In vitro siRNA transfection and luciferase assays
Cells were transfected with 10–100 nmol l−1 of specified siRNAs using Lipofectamine 2000 or Lipofectamine RNAiMax reagent (Invitrogen) at 3 μl reagent: 1 μg siRNA ratio21. Cells were treated with siRNAs for 4 h in serum-free or 10% FBS-containing media before incubation in fresh complete media for the specified timeframe.
GoClone pLightSwitch luciferase reporter constructs containing AS and S siRNA target sequences were obtained from SwitchGear genomics (Menlo Park, CA). AS construct contains the following sequence: 5′-CAAAGGGTGGGACCTGATGCAGAACATCA TGAATGACATGCCGATCTACATGTACTCCGTGTGCAACGTGATGTCTGGCGAC-3′. S construct contains the following sequence: 5′-ACCTGATGCAGAACATCATGAACAT GTAGATCGGCATGTCATACTCCGTGTGCAACGTGATGTCT-3′. SKOV3ip1 cells were transfected with FuGENE HD reagent in a 96-well plate with specified siRNAs (100 nM) along with S or AS reporter construct, and Cypridina TK control construct (pTK-Cluc)40. After 24 h of transfection, luciferase activity was obtained using LightSwitch Dual Luciferase assay kits. Luciferase activity was normalized with the Cypridina TK control construct. All assays were performed in triplicate.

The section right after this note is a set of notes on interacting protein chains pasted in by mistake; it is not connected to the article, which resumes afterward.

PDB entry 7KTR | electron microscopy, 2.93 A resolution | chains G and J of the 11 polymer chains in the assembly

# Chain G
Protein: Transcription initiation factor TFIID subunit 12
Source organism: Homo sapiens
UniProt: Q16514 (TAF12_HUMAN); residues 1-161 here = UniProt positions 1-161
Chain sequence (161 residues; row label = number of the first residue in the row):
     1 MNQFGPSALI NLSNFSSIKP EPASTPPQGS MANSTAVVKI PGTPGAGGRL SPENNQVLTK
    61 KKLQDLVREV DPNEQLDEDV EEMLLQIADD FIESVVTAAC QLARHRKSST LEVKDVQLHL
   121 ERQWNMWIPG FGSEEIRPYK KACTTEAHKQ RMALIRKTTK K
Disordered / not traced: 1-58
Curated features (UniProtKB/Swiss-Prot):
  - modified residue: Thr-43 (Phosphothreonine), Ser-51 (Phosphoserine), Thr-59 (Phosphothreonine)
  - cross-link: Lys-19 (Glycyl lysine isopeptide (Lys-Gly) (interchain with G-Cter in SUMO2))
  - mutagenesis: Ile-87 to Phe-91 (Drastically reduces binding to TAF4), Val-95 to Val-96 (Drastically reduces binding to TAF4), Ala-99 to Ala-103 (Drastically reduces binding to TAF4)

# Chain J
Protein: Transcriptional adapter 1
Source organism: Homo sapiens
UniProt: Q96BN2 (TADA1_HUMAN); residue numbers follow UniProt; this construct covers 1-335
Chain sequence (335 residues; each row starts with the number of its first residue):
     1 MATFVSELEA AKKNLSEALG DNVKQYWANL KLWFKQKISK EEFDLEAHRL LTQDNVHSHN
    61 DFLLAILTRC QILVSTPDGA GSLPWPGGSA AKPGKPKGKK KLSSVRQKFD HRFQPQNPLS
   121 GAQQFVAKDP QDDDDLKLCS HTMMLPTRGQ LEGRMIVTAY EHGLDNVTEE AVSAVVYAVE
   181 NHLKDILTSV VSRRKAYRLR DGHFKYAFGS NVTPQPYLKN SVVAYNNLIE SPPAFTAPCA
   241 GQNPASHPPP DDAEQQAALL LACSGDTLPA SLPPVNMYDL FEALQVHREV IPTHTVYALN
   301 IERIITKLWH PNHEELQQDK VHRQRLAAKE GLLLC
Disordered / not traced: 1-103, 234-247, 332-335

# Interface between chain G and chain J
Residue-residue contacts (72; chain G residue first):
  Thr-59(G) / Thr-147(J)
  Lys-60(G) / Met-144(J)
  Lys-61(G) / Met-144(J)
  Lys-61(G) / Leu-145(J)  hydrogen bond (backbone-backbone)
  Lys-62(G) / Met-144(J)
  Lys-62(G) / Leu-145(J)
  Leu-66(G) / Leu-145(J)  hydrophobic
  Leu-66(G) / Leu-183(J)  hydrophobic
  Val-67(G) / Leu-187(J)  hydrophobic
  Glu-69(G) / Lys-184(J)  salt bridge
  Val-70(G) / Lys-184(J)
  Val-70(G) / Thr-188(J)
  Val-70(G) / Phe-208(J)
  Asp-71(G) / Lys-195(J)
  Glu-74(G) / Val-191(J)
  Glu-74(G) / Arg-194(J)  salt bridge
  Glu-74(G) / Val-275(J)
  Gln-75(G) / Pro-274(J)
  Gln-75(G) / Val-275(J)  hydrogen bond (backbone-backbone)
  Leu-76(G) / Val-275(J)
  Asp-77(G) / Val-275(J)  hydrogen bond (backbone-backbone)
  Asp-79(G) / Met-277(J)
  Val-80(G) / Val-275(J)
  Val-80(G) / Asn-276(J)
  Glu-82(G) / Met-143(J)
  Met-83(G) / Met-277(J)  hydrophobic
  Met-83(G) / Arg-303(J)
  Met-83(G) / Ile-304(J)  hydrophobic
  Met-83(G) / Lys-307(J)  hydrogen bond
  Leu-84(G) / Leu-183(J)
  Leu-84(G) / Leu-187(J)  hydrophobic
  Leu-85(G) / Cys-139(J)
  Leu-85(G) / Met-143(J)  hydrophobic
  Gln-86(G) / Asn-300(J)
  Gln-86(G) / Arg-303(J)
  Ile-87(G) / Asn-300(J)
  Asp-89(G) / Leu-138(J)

Quantitative reverse transcription PCR